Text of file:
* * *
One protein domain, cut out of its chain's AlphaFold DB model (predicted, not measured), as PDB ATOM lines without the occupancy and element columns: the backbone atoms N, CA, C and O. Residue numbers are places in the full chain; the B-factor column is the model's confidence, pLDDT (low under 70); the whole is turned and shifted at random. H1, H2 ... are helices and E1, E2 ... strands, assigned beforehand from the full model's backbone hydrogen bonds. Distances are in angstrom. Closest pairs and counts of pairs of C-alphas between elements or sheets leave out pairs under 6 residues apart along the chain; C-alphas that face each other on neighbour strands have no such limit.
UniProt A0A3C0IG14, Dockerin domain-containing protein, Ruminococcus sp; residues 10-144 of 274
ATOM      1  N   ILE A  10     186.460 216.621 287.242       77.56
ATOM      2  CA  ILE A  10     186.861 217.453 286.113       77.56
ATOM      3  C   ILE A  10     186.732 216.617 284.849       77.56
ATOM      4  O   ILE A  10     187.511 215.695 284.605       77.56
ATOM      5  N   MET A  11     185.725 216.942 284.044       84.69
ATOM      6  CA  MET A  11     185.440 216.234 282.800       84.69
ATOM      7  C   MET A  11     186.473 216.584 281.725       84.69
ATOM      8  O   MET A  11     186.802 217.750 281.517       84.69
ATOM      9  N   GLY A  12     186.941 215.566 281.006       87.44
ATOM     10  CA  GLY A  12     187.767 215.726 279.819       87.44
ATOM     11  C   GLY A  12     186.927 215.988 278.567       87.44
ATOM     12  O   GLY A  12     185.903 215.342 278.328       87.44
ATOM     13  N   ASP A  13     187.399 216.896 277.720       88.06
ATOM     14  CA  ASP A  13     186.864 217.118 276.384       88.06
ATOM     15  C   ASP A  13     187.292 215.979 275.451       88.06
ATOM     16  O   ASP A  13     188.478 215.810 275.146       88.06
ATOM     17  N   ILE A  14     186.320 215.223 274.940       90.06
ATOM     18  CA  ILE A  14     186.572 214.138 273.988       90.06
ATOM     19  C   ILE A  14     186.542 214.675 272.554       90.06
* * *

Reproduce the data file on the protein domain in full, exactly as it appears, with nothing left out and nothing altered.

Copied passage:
One protein domain, cut out of its chain's AlphaFold DB model (predicted, not measured), as PDB ATOM lines without the occupancy and element columns: the backbone atoms N, CA, C and O. Residue numbers are places in the full chain; the B-factor column is the model's confidence, pLDDT (low under 70); the whole is turned and shifted at random. H1, H2 ... are helices and E1, E2 ... strands, assigned beforehand from the full model's backbone hydrogen bonds. Distances are in angstrom. Closest pairs and counts of pairs of C-alphas between elements or sheets leave out pairs under 6 residues apart along the chain; C-alphas that face each other on neighbour strands have no such limit.
UniProt A0A3C0IG14, Dockerin domain-containing protein, Ruminococcus sp; residues 10-144 of 274
ATOM      1  N   ILE A  10     186.460 216.621 287.242       77.56
ATOM      2  CA  ILE A  10     186.861 217.453 286.113       77.56
ATOM      3  C   ILE A  10     186.732 216.617 284.849       77.56
ATOM      4  O   ILE A  10     187.511 215.695 284.605       77.56
ATOM      5  N   MET A  11     185.725 216.942 284.044       84.69
ATOM      6  CA  MET A  11     185.440 216.234 282.800       84.69
ATOM      7  C   MET A  11     186.473 216.584 281.725       84.69
ATOM      8  O   MET A  11     186.802 217.750 281.517       84.69
ATOM      9  N   GLY A  12     186.941 215.566 281.006       87.44
ATOM     10  CA  GLY A  12     187.767 215.726 279.819       87.44
ATOM     11  C   GLY A  12     186.927 215.988 278.567       87.44
ATOM     12  O   GLY A  12     185.903 215.342 278.328       87.44
ATOM     13  N   ASP A  13     187.399 216.896 277.720       88.06
ATOM     14  CA  ASP A  13     186.864 217.118 276.384       88.06
ATOM     15  C   ASP A  13     187.292 215.979 275.451       88.06
ATOM     16  O   ASP A  13     188.478 215.810 275.146       88.06
ATOM     17  N   ILE A  14     186.320 215.223 274.940       90.06
ATOM     18  CA  ILE A  14     186.572 214.138 273.988       90.06
ATOM     19  C   ILE A  14     186.542 214.675 272.554       90.06